Transporting joy through translation

Updated - October 18, 2016 01:06 pm IST

Published - October 27, 2014 07:59 am IST - MADURAI:

Prof. N. Dharmarajan. Photo:R. Ashok

Prof. N. Dharmarajan. Photo:R. Ashok

For N. Dharmarajan, translation is more than transfer of content from a source language to a target language. It is transportation of the beauty of the original in the target language. It is an endeavour to make the reader experience the fulfilment and pleasure gained by reading the original.

Prof. Dharmarajan has accomplished this through translation of 120 books and 50 short stories over a span of 56 years.

“When a book made me restless and gave a sense of fulfilment, I felt that this pleasure and enjoyment should be available to all who don’t know English. As a young man and a reader, I thought this would be possible through translation,” recalled Prof. Dharmarajan during his recent visit to Gandhi Museum here.

The joy of reading Suddhananda Bharati’s translations of Victor Hugo, Dante, Moliere and Walt Whitman drove Prof. Dharmarajan in a quest for more reading. His visits to West Masi Street in the 1960s to meet S. Ramakrishnan and Raghunathan widened the vistas of knowledge.

His first translation of Irish playwright Sean O’ Casey’s The Worker Blows the Bugle appeared as ‘Uzhaippaliyin Sanganatham’ in Janasakthi in 1958.

The Odyssey of translation continues even today. The most eventful on this journey for the professor of English from Sivaganga were the works of Leo Tolstoy.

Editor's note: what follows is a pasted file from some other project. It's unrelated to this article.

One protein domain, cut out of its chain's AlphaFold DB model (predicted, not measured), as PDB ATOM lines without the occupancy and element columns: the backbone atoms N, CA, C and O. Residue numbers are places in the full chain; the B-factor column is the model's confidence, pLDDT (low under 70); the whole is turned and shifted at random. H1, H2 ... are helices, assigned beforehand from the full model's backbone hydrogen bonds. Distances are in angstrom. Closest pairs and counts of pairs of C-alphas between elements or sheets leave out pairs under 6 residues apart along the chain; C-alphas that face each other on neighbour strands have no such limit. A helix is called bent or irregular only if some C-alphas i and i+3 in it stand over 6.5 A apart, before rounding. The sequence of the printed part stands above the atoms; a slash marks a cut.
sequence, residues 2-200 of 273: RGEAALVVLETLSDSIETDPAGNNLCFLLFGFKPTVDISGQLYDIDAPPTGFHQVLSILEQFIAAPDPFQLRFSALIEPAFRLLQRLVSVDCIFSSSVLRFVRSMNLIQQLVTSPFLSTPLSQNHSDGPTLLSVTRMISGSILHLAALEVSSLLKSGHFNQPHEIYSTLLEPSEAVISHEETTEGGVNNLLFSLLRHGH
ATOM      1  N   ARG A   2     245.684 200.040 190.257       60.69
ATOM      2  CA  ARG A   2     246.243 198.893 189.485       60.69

He is the only person to have translated all works of Tolstoy, except War and Peace , into Tamil. Translating Tolstoy was a special experience, as “his spirit visited me” while on a visit to his grave in Yasnaya Polyana, Tolstoy’s family estate in Russia. Perhaps, this “spirit” also inspired him to work as a full-time translator in Moscow from 1980.

The versatile translator, who has infused variety into the art, does not find it difficult to translate a work from an alien culture into Tamil. “Locale and characters may be different. But feelings and problems are universal. Even human behaviour is the same,” he says.

But there is some difficulty in finding exact words in the target language for the original. Here Prof. Dharmarajan has made a remarkable contribution by enriching Tamil vocabulary with new words. Some of the words introduced by him are natppu salugai for favouritism and aram saaramai for amorality.

Prof. Dharmarajan is worried that Tamil translations have come down now.

“In the 1940s, Bengal conquered Tamil Nadu with translations of Bengali writings. In later years, works of Marathi writers like V.S. Khandekar were available in Tamil. There were also Soviet publications. But people should read more translations.”

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